Neil Mackenzie, Honorary Secretary of the Edinburgh Geological Society


Geological Pioneers

The city of Edinburgh has seen many important geologists over the years, people who have drawn inspiration from the landscape and geology of the city and contributed to the development of geological knowledge. They have often been associated with the great geological institutions based in Edinburgh, including the British Geological Survey, the University of Edinburgh, and the National Museum of Scotland.

James Hutton 1726-1797

Alexander Rose 1781-1860

Sir Roderick Murchison 1792-1871

Sir Charles Lyell 1797-1875

David Milne-Home 1805-1890

Charles Thomas Clough 1852-1916

Arthur Holmes 1890-1965

This section of our website introduces key figures who have lived and worked in Edinburgh, and made significant contributions to geology and to the Society. Further geological pioneers will be added, please get in touch if you have a suggestion.

Alexander Rose, FRSA (1781-1860). Founding member of the Edinburgh Geological Society

Alexander Rose (1781-1860)

Alexander Rose is celebrated by the EGS every year with a special meeting known as Fellows’ Night. Why? Because he was the inspiration for the Society’s formation and one of its founding members.

There is no record of Rose’s place of birth. However we do know he grew up in Edinburgh and followed in his father’s footsteps as a wood- and ivory-turner. He also made scientific instruments for the University of Edinburgh and is credited with inventing a seismometer. He went on to become a mineral-collector and -dealer and later a lecturer in geology and mineralogy in the former educational establishment known as the Queen’s College, Edinburgh.

A series of lectures that Rose gave on mineralogy in the early 1830s inspired eleven of his students to found, in 1834, the Geological Society, which became the Edinburgh Geological Society. One of them, John Castle, was its first president. He was succeeded in 1835 by Rose himself, in whose house, at 2 Drummond Street, the Society’s members met every Monday evening. Fellows’ Night is held on the Wednesday closest to the founding date of 4 December 1834.

Rose was EGS President for 12 years (six times the current presidential term!). He was held in such esteem that EGS members presented him with a silver cup and his students gave him a silver snuff-box. These items are still in the Society’s possession, as are the specimen cabinet and Windsor chair that he made for himself. He retired from active work in 1856 and died in 1860. After his death, interest in the Society faded, but fortunately not to the extent that EGS ceased to exist. It recovered and became the thriving Society we enjoy today.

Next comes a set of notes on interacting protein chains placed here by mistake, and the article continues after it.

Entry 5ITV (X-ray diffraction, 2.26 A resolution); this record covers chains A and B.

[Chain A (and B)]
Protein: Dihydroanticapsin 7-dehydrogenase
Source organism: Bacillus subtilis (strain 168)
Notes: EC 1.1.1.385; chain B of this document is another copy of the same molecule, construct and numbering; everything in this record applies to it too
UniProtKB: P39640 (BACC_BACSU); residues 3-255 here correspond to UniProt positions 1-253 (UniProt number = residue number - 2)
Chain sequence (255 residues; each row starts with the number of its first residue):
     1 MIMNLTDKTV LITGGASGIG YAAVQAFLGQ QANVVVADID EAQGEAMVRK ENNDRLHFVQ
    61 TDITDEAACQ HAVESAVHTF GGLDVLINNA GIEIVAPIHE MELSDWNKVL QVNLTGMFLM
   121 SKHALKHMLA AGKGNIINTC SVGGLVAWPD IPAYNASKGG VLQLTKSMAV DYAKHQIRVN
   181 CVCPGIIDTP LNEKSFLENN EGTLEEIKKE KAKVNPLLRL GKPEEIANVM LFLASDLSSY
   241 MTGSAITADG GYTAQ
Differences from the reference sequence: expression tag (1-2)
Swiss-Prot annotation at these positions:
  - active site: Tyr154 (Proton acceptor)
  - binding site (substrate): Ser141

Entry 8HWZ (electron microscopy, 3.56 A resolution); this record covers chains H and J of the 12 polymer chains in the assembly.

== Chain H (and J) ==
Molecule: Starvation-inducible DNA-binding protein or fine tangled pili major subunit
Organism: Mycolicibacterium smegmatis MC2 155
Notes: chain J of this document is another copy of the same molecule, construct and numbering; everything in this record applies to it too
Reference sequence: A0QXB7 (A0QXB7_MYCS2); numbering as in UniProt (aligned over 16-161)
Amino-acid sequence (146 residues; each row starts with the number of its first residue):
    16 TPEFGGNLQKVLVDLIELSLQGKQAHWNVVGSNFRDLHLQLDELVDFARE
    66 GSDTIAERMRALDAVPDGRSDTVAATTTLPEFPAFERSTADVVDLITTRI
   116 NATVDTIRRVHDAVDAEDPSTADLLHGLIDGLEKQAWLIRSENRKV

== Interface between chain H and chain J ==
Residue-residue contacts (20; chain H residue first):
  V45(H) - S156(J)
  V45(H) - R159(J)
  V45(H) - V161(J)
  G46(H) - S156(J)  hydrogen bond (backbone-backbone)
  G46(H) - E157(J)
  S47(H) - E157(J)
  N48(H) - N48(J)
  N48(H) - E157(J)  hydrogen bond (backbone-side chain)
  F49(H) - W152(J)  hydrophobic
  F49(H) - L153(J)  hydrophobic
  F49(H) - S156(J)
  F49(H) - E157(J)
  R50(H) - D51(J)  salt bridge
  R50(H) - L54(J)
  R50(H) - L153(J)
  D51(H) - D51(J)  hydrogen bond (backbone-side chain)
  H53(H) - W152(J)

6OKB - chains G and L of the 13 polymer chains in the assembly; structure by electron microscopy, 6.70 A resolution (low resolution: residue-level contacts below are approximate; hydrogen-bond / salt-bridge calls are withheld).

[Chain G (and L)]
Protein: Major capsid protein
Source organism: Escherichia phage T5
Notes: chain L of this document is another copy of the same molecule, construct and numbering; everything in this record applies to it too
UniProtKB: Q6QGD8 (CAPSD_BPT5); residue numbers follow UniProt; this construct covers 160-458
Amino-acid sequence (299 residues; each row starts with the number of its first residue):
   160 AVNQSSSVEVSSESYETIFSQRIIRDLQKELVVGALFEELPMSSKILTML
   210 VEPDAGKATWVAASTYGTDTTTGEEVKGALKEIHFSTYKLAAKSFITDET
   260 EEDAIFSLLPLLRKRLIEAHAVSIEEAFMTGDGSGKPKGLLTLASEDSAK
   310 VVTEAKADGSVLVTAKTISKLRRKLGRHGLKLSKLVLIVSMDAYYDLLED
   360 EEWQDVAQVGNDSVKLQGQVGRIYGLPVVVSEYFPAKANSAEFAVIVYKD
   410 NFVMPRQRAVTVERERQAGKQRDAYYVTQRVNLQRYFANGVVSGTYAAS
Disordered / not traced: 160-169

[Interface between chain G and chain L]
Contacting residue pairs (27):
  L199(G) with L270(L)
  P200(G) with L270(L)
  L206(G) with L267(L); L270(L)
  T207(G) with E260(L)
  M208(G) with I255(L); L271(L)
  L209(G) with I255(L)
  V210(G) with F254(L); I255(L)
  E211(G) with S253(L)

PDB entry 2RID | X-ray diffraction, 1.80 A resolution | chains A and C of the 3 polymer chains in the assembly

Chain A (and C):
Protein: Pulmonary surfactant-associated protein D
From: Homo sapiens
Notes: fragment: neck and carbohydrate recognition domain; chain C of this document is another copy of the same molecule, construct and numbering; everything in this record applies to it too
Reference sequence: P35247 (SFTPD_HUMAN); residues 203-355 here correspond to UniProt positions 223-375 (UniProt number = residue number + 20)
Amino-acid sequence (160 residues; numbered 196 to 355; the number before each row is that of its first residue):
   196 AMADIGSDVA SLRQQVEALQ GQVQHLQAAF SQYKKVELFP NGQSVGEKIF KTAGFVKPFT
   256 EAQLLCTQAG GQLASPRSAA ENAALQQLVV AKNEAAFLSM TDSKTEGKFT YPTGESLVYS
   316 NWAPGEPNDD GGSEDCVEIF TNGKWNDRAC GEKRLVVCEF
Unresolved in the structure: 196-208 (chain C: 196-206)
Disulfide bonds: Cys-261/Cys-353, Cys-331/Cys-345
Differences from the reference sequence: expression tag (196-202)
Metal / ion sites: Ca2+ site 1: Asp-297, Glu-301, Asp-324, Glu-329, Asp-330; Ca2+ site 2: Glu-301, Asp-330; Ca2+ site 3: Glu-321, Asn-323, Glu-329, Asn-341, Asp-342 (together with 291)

For more information see The Edinburgh Geologist – issue 10 for an account of Rose’s life; and The Edinburgh Geologist – issue 32 for an article on the Rose silverware and furniture held by EGS.

Alexander Rose, FRSA: a portrait published in Transactions of the Edinburgh Geological Society Vol. XIII, 1934 for EGS’s centenary celebrations

Charles Lapworth plaque unveiled in the Borders

Charles Lapworth plaque unveiled in Galashiels

A plaque has been unveiled to commemorate the life and works of the eminent geologist Charles Lapworth LL.D., F.R.S. (1842-1920) at the old Episcopal School in Galashiels. The listed building now housing Border Council’s offices was originally the school where Lapworth was headmaster between 1864-75. He moved to the Borders to teach from his original home in Berkshire. He married Janet Sanderson in 1869 and had four children, three of whom were born in the school house.

The unveiling on 20th May 2019 was done by children of the local St Peter’s Primary school in Galashiels. The efforts to erect the plaque were made by retired local residents and geology enthusiasts, Malcolm Lindsay and David Adamson.

Lapworth is a name which is long associated with Southern Uplands of Scotland. He did his initial research while living locally, but it was not until he moved to Madras College, in St Andrews in 1875 to continue his teaching career that he began to publish his defining work on the distribution of extinct organisms called graptolites. In 1879, he suggested the name “Ordovician” to describe the period between the Cambrian and Silurian ages, a name which was duly accepted across the world. Sir Edward Bailey, the Director of the British Geological Society and Professor of Geology at Glasgow University, later described Lapworth’s interpretation as “one of the miracles of science” and later said that “Lapworth grew up to be, perhaps, the greatest geologist who ever lived”. This plaque is therefore a fitting commemoration to the important time spent by Lapworth both teaching and researching in the Borders.


Charles Thomas Clough (1852-1916)

Charles Thomas Clough (1852-1916) is an important Edinburgh geologist, whose name lives on in the current activities of EGS through the Clough Medal.  This is presented annually to a geologist whose original work has materially increased the knowledge of the geology of Scotland and/or the north of England, or who is Scottish by birth or by adoption and residence and has significantly advanced the knowledge of any aspect of geology.